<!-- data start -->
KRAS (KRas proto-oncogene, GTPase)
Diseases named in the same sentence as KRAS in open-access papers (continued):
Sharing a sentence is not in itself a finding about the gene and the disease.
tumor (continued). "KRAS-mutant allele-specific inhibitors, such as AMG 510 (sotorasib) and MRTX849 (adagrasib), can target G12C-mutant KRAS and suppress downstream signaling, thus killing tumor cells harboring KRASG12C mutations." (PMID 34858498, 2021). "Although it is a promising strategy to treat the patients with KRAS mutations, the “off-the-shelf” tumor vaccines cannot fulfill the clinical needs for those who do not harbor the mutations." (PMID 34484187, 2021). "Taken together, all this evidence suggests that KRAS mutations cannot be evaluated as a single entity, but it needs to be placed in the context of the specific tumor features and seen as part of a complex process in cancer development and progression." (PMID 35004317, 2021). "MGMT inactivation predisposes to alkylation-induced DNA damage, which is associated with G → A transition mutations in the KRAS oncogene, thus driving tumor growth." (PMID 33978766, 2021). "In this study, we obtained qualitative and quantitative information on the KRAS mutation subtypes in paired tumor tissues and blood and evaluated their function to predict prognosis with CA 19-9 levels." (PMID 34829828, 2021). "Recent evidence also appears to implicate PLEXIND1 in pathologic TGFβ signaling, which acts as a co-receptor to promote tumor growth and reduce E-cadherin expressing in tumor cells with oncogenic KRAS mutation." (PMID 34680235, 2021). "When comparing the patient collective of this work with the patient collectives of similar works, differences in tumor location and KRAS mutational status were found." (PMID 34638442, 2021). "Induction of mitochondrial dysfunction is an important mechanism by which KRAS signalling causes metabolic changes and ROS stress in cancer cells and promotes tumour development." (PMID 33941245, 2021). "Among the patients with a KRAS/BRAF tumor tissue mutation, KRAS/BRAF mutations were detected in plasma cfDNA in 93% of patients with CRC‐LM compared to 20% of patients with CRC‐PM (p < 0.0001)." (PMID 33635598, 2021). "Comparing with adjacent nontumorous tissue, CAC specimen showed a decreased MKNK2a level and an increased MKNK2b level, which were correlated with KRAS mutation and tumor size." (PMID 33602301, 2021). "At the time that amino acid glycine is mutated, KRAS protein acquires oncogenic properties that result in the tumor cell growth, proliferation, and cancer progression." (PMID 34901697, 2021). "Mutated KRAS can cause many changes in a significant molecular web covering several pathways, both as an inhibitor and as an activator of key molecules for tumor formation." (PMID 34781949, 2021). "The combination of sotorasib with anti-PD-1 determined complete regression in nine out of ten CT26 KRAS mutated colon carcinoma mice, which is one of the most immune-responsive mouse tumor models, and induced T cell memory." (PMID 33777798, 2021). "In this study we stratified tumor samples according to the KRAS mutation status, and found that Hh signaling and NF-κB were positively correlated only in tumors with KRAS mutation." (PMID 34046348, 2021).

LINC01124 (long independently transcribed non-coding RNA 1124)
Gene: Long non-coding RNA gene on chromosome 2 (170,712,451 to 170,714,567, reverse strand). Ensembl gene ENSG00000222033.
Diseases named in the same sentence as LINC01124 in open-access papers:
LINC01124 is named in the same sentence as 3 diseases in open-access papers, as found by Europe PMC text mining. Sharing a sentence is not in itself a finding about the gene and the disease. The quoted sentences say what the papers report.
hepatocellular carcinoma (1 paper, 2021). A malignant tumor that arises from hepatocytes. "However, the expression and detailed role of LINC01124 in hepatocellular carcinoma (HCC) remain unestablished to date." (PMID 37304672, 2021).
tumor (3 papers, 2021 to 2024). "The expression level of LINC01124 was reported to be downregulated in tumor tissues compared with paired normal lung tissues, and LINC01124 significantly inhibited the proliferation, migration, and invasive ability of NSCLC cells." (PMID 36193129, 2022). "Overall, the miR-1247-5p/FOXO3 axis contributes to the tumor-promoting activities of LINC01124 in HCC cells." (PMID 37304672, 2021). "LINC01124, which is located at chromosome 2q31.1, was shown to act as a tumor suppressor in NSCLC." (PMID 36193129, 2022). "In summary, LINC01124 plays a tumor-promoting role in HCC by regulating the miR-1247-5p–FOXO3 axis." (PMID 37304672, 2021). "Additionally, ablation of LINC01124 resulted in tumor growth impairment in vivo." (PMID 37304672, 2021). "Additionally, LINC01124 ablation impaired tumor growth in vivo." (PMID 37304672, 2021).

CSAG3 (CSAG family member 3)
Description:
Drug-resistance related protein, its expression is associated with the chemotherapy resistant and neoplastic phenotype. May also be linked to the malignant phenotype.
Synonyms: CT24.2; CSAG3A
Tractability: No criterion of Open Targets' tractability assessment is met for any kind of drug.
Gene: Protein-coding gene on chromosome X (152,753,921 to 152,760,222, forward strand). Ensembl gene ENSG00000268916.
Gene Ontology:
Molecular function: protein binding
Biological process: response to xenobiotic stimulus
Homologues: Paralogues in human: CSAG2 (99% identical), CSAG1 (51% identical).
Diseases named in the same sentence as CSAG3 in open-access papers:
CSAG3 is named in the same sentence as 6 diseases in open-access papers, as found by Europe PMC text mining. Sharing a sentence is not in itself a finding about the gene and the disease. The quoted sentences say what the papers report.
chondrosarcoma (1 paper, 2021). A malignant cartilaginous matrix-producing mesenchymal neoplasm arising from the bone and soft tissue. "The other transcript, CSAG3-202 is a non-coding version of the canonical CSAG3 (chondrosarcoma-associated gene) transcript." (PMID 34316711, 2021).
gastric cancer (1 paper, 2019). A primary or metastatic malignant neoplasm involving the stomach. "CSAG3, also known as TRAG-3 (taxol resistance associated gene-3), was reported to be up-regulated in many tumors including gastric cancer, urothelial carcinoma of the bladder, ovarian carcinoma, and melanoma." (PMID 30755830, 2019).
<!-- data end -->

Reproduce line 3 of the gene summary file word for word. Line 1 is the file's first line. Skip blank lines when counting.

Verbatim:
Sharing a sentence is not in itself a finding about the gene and the disease.